That’s why I created a AddNewChannel-VRayMtl.txt setting preset for standard V-Ray Materials that you can paste into the channel presets section your Mari.ini file – those are pre-named to link up with the slots of a V-Ray Material and it would be very easy to make one for Arnold, RenderMan, etc that you could share on the Github page. If you send a texture to Maya from Mari without having sent anything from Maya to initiate those material metadata tags, it will just import the textures and you’ll see the file nodes in the Hypershade. Mari Me’s metadata tags don’t create any sort of plug-in dependency so nothing will break and you won’t receive any warnings if you send a scene to someone without it installed.
Automatic UDIM sending and loading
Mari Me 2 has robust support for UDIM-tiled textures:
If you are running Maya 2015 or above, that supports the UDIM file name variable, Mari Me will use that instead of importing and manually tiling all the UDIM textures. It will also recognize these 2015 UDIM names when you send tiled textures to Mari. It should also work fine with multiple meshes and a mix of tiled and non-tiled UV meshes. I tried to make it smart enough not to break with these production workflow variables but it’s possible stuff slipped through so let me know if you see anything and I’ll see if I can find some time to fix it in the near future.
Mari 2.6v1 got support for Alembic animated meshes and the Python import syntax is the same as importing OBJs so I added support for exporting animated meshes from Maya to Mari via Alembic:
As you can see in the interface, there are a bunch of other little tools and tricks in Mari Me 2:
There are no file format options so everything is sent back and forth as TIFF, since that format can accommodate all bit depths and all working files are in a projectpath/MariMe/ folder so there is no risk of clobbering your existing assets.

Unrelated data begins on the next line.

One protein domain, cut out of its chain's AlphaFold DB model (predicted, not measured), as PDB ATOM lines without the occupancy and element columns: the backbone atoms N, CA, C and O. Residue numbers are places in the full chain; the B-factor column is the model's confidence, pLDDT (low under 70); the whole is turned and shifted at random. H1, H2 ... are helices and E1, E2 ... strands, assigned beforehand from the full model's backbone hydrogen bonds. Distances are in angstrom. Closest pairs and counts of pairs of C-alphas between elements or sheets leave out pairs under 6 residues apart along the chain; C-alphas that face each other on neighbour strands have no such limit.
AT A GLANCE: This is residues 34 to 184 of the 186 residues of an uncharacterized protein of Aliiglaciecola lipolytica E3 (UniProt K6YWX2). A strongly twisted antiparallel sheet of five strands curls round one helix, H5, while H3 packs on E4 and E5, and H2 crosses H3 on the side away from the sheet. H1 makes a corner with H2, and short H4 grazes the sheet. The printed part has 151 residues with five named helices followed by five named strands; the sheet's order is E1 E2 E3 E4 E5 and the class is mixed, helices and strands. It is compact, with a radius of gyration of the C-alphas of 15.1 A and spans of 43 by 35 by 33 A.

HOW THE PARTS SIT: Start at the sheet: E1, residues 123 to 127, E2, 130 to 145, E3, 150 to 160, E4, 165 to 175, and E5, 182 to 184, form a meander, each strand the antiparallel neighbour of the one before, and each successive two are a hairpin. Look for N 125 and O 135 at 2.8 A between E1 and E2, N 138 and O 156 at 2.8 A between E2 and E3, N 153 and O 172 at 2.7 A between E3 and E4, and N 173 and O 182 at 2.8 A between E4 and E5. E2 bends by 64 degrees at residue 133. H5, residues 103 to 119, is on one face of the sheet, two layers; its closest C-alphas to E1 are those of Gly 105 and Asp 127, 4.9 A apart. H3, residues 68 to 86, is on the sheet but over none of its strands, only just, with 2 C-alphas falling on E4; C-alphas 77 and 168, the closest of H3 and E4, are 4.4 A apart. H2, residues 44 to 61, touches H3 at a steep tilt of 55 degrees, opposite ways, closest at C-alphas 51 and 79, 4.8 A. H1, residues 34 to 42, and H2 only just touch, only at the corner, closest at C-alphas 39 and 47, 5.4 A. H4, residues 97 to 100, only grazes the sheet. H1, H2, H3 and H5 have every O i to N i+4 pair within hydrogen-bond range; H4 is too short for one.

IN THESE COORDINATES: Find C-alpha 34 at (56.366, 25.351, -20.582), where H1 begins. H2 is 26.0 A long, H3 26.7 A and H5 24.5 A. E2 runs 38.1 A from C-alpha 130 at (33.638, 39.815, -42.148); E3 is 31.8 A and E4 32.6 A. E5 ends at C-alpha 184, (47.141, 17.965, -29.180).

Released under a BSD3 license
I started the Python version of Mari Me as a “Pro” version that was going to be monetized but decided not to after getting a new job that I’ll get into later. Because I’m going to be super busy with this new gig, I’m going to have to release Mari Me as unsupported but I released it as open source under the BSD3 license for studios or individuals that want to change the code and use it for their own and they can decide whether or not they want to fork it or not on the Github page for Mari Me:
The old MEL version is no longer on Creative Crash. Read the Read Me file because that explains the setup.
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If you work with particle animations, you probably know about Nimble Tools Uninstancer. It’s been around for years and unfortunately the developer stopped working in VFX but he posted the source scripts (the pre-built Python plug-in broke recently) but they have been updated and posted here:
It’s the best uninstancer around so look no further. Verified working in Maya 2014 and 2015 late beta.
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I’ve been working with the Mac version of Unreal Editor 4 for a week or so now and am really loving it. I had some experience using UDK3 found the workflow and interface less than great, and it seems they agreed with me because the changes in UE4, as far as workflow go, are almost perfect. And, even though there are a few bugs with the launch version that are being actively squished, the Mac version is no half-assed port. While gaming on the Mac will never replace gaming on the PC, Epic is clearly bullish on the future of Mac and iOS as gaming development and gaming platforms respectively.
Pretty much everything you want is there. Multithreaded light map baking, Matinee, Blueprints (the stuff that replaces Kismet), those GPU-accelerated particles with vector grid and collisions:
Performance looks worse in that video than it is due to a screencap / GPU combo.
You get that sweet shader editor:
Really nice Maya-to-Unreal material support so you can import one combined mesh into Unreal but still get all those unique shader references to edit or even replace:
Post-process volume with bokeh DOF and colour grading:
IES light profile support:
Global Illumination without tricks:
It all adds up to an impressive show considering they had to do this all for OpenGL:
The only noticeable omissions from what I can tell so far are:
- Displacement tessellation for OpenGL shaders
- Oculus Rift Mac Support (this is in Unity already so I hope this comes soon)
- The auto-UV reconstruction stuff isn’t ported yet
Edit: Unreal Me stuff removed
I took down the Unreal Me script because Unreal Engine now lets you import baked animation without bones with the following workflow:
1: Group your baked key animation objects in Maya.
2: Export to animated FBX 2013 with the group selected
3: Import the FBX with the following settings:
Make sure that Import Animation and Import Rigid Mesh is set. From then you’ll get your non-joint based animation imported correctly.
Oh, the joys of scripting for a program you’re still learning :p